The shift of economic production from higher labour standard regimes in the global North to lower standard regimes in the South is undermining enforcement of global labour standards. Responding to criticisms from the ‘anti-sweatshop’ movement, consumers and governments, many transnational corporations (TNCs) have adopted codes of conduct to regulate labour standards in their supplier factories. Non-governmental organizations (NGOs) are increasingly used to monitor compliance with these codes. This article analyses the monitoring effectiveness of three kinds of such ‘third party’ NGOs. It concludes that major monitoring deficiencies reflect, first, significant organizational weaknesses of the NGOs and their dependence on TNCs for whom they monitor; second, powerful limits imposed on NGO effectiveness by corporate restructuring and market competitiveness; and third, inadequate pressures from anti-sweatshop movements, consumers and governments. These constraints suggest that this NGO-centred, ‘soft law’ policy approach is ‘too weak for the job’.

Too Weak for the Job- Corporate Codes of Conduct, Non-Governmental Organizations and the Regulation of International Labour Standards, McMaster University, 2007 DOWNLOAD














Migrant Workers in South Asia and the Middle East: Making International Labour Migration Governance Gender-Responsive

"Making International Labour Migration Governance Gender Responsive" outlines the role of labour migration governance and policies in determining the living and working conditions of women migrant workers through employment contracts. It identifies ...Read More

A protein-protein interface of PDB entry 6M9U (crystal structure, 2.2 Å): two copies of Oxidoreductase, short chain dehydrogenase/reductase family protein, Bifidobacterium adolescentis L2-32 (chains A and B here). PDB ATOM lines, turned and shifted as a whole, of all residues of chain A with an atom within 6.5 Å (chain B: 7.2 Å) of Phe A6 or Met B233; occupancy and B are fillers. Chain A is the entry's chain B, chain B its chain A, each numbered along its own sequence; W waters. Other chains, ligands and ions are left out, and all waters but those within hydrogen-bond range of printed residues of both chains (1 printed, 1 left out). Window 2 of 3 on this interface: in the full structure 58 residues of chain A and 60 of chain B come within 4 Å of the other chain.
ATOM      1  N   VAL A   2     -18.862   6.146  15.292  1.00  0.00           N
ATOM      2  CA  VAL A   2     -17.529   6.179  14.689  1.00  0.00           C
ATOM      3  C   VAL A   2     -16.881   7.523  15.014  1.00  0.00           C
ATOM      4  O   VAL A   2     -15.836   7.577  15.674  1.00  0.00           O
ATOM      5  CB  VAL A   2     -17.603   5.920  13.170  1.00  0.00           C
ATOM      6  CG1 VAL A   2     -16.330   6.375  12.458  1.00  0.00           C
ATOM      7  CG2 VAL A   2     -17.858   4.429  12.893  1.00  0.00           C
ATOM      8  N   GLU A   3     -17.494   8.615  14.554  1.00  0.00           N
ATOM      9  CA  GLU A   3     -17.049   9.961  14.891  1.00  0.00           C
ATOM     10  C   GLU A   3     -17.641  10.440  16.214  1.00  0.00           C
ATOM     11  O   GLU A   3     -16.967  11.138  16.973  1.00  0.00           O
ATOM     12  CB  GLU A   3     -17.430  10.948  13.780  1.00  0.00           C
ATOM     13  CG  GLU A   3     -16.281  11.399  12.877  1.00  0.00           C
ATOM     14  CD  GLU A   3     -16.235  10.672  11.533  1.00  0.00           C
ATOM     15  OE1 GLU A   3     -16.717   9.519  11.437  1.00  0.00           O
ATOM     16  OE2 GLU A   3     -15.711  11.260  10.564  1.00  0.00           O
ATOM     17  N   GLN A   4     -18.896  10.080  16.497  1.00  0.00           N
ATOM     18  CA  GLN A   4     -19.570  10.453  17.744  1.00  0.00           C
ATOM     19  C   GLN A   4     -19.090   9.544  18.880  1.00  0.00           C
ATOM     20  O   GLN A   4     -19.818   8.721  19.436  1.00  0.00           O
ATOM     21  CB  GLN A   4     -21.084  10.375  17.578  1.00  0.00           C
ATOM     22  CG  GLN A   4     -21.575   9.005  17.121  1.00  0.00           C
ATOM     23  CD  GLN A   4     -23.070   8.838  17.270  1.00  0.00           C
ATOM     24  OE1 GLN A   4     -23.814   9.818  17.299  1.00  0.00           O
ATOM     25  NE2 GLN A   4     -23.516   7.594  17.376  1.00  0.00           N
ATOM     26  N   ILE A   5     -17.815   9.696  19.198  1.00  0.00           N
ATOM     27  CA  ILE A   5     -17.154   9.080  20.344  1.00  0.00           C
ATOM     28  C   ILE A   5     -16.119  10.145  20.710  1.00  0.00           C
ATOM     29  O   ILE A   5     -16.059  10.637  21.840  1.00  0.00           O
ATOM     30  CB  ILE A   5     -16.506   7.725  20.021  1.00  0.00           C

Promoting Responsible Recovery: Detecting, Mitigating, and Remediating Modern Slavery in Supply Chains Session 2

This briefing forms part of a broader five session series of webinars standing to tackle contemporary issues impacting modern slavery in supply chains, calling for candid discussion and pragmatic solutions. Workers themselves know better than any...Read More

Artificial Intelligence – Combating online sexual abuse of children

The rapid growth of digital technology has revolutionized our lives, transforming the way we connect and communicate. Internet access, mobile devices and social media are now ubiquitous, especially among children. Of the 4.5 billion people with acce...Read More

On History

Edited by Joel Quirk and Genevieve LeBaron. This is the fourth volume of the series Beyond Trafficking and Slavery Short Course. Campaigners and governments leading the fight to end ‘modern-day slavery’ selectively appeal to history to h...Read More

TAGS: Global